7 effective classroom management strategies for teens


Let’s be honest, teenagers can be a challenging cohort to teach. They enjoy testing boundaries and often rebel against rules and authority figures. At the same time, teenagers are also filled with energy, creativity, and self-expression. Middle-school and high school teachers need to find positive ways to channel this energy while also navigating and managing the more resistant aspects of their students’ personalities. What are some effective classroom management strategies teachers can use while also giving their students the space to thrive? Here are seven great suggestions:

1. Clearly state your rules and expectations

On the very first day of class, present your rules and standards to your students. If you deduct ten points for late assignments or request that all cellphones remain out of sight unless part of the lesson plans, now is the time to tell your class. Explain the consequences of breaking the rules. The key to establishing authority is to follow through every time and to make as few exceptions as possible. You also need to commit to following your own rules. If your students can’t be late for class, neither can you!

Tip: List out your rules as a pledge and ask each student to sign it on the first day of class.

2. Get to know your students

Each of your students is a unique individual with their own experiences, perspectives, and insights. As you get to know them, you’ll be better able to understand their personalities and the reasons for their opinions and actions. Building rapport with your students is one of the best ways to gain their trust and ensure that your classroom runs smoothly.

Tip: At the beginning of the year, give your students a public, anonymous quiz. Ask about their lives, tastes, and opinions to get a better feel for the personalities in your classroom.

3. Invite your students to help you plan the lesson

Teens value freedom and choice. As they balance on the edge of adulthood, they want a bigger say over their lives. Respect this growing maturity by asking them to provide feedback and suggestions for your lesson plan. At the end of the day, you will be the ultimate decider on the lesson plan, but their input can help you better customize your plan to fit their preferences.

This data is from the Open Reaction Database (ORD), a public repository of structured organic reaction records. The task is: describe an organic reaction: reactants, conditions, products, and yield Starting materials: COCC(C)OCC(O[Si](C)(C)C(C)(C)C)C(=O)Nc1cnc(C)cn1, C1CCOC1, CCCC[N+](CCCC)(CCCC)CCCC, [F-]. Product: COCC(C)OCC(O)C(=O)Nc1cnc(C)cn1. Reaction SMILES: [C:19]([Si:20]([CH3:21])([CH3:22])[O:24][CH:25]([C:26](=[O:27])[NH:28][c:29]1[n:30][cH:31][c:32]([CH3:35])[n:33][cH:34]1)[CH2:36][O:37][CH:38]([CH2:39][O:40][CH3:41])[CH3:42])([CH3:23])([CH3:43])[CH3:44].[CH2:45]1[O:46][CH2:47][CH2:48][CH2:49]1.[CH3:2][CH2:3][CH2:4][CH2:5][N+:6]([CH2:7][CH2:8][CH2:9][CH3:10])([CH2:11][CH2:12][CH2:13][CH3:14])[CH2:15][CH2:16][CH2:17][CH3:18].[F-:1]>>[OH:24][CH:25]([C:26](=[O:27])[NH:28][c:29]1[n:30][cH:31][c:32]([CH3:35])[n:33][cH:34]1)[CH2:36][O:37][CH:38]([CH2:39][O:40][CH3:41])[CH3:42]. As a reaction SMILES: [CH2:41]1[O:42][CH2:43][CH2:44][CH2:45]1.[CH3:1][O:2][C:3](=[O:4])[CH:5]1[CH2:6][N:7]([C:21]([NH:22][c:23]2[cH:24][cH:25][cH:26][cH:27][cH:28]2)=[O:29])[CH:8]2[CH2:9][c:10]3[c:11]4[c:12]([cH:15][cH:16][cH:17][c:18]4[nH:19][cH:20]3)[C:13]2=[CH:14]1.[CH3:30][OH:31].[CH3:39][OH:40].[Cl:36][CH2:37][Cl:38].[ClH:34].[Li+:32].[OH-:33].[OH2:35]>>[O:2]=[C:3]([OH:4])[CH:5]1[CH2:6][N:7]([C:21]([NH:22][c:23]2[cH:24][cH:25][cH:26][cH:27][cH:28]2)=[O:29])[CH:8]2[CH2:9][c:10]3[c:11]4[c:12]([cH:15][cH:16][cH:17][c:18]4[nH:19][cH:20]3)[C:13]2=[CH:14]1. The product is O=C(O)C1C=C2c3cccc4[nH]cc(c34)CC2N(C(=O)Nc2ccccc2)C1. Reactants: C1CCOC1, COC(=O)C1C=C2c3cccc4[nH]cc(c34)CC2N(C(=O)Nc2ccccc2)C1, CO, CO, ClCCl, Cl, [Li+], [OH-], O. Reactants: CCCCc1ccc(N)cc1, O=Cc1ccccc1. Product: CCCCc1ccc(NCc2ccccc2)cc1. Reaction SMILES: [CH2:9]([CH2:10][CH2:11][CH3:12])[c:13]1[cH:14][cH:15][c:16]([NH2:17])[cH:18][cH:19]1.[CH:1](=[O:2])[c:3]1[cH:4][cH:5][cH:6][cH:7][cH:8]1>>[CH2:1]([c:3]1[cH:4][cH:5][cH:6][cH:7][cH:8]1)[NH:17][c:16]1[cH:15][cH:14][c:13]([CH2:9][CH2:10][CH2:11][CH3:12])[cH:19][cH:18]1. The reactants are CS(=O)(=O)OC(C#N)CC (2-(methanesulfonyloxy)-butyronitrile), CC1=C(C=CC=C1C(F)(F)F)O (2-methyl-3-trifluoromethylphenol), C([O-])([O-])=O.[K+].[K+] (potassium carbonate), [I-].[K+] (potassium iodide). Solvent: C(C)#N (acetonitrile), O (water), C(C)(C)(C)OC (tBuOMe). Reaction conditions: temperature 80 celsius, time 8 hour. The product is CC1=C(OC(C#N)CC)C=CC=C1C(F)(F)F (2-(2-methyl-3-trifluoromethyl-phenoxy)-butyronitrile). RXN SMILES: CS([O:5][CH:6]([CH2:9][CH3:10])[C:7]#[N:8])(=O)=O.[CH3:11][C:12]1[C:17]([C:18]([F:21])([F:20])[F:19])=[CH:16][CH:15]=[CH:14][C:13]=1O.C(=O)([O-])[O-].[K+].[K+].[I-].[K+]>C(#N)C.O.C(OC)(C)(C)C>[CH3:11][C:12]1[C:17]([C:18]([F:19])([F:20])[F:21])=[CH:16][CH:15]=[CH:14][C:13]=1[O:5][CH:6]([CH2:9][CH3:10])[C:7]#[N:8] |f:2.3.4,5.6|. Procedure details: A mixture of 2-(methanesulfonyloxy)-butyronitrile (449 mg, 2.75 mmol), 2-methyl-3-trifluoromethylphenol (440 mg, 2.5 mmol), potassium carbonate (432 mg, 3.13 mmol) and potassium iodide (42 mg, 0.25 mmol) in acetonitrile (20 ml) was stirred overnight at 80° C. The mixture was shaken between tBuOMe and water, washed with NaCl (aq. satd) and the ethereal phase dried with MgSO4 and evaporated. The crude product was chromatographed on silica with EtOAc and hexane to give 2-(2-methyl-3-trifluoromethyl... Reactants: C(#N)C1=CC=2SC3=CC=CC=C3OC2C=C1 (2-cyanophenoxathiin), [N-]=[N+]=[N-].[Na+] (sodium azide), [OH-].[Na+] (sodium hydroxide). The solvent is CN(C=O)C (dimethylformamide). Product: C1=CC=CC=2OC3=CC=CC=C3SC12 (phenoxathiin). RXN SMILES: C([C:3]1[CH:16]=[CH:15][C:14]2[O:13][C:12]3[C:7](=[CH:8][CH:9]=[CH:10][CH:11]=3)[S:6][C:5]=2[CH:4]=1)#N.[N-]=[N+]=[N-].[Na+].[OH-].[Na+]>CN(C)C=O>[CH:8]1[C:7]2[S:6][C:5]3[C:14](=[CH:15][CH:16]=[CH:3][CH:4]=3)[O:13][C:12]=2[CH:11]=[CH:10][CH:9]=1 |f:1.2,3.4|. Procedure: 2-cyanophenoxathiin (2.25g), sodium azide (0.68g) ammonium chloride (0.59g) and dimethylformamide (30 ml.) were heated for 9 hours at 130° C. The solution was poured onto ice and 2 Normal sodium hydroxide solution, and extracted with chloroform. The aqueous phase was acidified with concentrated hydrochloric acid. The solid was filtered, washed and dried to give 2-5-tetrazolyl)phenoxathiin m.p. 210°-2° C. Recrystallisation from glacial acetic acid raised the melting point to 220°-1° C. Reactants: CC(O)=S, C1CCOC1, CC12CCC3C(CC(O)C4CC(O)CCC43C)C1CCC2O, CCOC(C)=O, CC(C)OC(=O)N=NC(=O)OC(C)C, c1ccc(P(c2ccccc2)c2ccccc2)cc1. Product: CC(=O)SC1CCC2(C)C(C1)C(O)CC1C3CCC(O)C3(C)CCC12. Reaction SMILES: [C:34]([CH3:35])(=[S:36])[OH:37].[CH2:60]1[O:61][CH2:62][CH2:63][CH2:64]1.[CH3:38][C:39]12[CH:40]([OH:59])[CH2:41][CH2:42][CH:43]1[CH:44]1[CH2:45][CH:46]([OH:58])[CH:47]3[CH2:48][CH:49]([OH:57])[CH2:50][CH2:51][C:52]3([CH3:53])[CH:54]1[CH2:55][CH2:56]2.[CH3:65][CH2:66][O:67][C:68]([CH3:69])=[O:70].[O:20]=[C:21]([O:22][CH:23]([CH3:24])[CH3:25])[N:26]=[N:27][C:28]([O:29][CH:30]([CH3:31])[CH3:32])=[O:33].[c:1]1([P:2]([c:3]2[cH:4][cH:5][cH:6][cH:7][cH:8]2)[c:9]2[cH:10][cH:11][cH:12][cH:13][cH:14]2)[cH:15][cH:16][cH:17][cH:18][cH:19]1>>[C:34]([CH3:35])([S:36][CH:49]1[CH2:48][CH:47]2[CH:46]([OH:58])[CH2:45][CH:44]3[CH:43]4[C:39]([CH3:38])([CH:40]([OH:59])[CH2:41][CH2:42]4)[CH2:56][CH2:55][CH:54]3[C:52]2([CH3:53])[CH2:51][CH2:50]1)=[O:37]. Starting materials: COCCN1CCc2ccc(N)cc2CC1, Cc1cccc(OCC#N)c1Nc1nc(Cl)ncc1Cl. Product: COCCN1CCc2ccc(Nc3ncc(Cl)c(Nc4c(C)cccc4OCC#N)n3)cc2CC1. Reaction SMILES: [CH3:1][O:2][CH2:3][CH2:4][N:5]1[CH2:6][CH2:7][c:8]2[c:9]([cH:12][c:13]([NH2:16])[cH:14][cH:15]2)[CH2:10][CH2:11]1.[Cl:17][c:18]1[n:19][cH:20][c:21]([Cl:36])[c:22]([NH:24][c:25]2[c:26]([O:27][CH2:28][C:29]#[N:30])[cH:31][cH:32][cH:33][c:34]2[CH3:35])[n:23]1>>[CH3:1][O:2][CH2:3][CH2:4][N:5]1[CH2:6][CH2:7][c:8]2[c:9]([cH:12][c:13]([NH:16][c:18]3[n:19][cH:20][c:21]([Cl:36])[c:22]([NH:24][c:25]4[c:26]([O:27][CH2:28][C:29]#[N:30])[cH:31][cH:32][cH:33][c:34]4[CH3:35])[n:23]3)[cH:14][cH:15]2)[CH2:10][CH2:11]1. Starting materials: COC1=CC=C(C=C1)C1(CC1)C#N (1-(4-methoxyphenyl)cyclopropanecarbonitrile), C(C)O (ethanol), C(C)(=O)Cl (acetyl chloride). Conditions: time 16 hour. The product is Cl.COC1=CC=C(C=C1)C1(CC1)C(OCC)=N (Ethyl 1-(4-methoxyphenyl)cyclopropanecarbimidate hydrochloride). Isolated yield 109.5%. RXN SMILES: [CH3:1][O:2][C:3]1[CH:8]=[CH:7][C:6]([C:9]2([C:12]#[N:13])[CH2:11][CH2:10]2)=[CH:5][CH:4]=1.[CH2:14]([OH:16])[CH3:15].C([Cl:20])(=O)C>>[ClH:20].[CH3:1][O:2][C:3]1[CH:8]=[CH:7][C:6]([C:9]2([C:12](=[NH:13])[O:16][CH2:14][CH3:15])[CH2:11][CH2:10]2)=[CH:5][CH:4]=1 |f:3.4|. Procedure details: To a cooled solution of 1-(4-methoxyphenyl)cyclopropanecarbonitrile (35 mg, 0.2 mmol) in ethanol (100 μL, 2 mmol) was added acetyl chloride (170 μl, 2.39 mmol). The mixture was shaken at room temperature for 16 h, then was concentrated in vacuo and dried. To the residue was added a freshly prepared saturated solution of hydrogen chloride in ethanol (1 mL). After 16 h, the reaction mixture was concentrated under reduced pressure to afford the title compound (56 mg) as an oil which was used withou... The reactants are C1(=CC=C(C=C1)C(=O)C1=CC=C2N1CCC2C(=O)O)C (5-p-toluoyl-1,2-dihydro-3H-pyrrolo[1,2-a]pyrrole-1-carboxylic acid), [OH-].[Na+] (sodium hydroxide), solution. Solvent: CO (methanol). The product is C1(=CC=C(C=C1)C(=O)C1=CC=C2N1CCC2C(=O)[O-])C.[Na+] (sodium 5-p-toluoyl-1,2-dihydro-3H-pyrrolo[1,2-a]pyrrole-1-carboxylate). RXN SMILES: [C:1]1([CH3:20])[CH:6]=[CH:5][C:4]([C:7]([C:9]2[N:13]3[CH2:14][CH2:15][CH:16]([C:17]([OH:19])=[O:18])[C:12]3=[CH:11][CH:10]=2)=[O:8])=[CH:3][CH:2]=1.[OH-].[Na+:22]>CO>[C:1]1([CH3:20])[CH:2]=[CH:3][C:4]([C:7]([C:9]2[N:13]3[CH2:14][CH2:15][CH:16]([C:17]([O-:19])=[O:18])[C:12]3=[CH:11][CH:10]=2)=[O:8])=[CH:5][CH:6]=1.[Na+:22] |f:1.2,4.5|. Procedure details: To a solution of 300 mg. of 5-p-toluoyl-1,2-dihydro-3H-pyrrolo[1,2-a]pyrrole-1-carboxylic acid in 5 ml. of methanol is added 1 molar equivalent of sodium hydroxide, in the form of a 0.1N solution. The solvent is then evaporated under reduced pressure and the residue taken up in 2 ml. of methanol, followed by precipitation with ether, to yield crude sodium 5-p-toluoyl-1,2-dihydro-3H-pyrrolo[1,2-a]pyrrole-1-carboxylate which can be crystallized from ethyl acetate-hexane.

Tip: Poll your class on the types of assignments they like to complete, what styles of learning they enjoy, and what particular topics interest them the most.

4. Treat your students with respect

Teens want to be taken seriously. You may see your students (especially younger teens) as children, but they want to be seen and treated like adults. They also have an uncanny ability to sense insincerity. While you can’t treat your students like adults in all situations, acknowledge that they have valuable opinions and actively listen to what they say. Elizabeth Ann McAnally, a middle school music teacher encourages educators to show sincere appreciation to their students.

Tip: Host classroom discussions rather than strict lectures so your students can share their opinions and perspectives. Try to encourage all your students to participate, even your introverts.

5. Encourage creativity and self-expression


One of the great benefits of teaching teens is to watch them navigate the world with an entirely fresh perspective. Help them express their endless creativity by giving them choices in how they want to tackle the course material or complete assignments. You are likely to be continually surprised and delighted by what they come up with.

Tip: Review your assignments and look for areas where you can give your students more choices. For example, instead of making them do a book report, let them present on their book in any form they choose. Don’t be surprised if you get Jane Eyre rap songs, video re-makes, or interpretive dances.

6. Changing the environment

Teens often have difficulty paying attention to a lesson for a long period of time. This is because a teenager’s pre-frontal cortex—the area of the brain related to memory, judgment, focus, and self-regulation—is still developing. To help teens stay focused, teacher Vicky Saumell suggests changing the environment whenever possible. “A classroom, a library, a garden… Anywhere is good for a lesson,” Vicky explains.

Tip: Review your lesson plan and look for opportunities to change the environment to fit a particular topic or assignment. Can a physics experiment be done outside? What about a poetry reading in the auditorium?

7. Create a competition

Teens can be fiercely competitive, so a great way to grab and hold their attention is to create a competition related to your lesson plan. Divide your students into teams. Let them name their teams and even create mascots. Then, let the competition begin. It can be anything from a rapid-fire trivia quiz to team performances, or solving puzzles. Give the winning team a prize. It doesn’t have to be anything grand. A little trophy or medal is all the winners need to earn bragging rights.

Tip: Use Poll Everywhere Competitions to set up a fun and interactive trivia game.

Live polling, anonymous feedback, and interactive competitions from Poll Everywhere makes it easier to connect with your class and improve student engagement. Quiz your students about their lives or ask them for feedback and suggestions on your lesson plans. Our Poll Everywhere Competitions gives you all the tools you need to create an unforgettable trivia tournament. Effective classroom management with teens is possible as long as you show patience and respect to your students and keep these seven tips handy.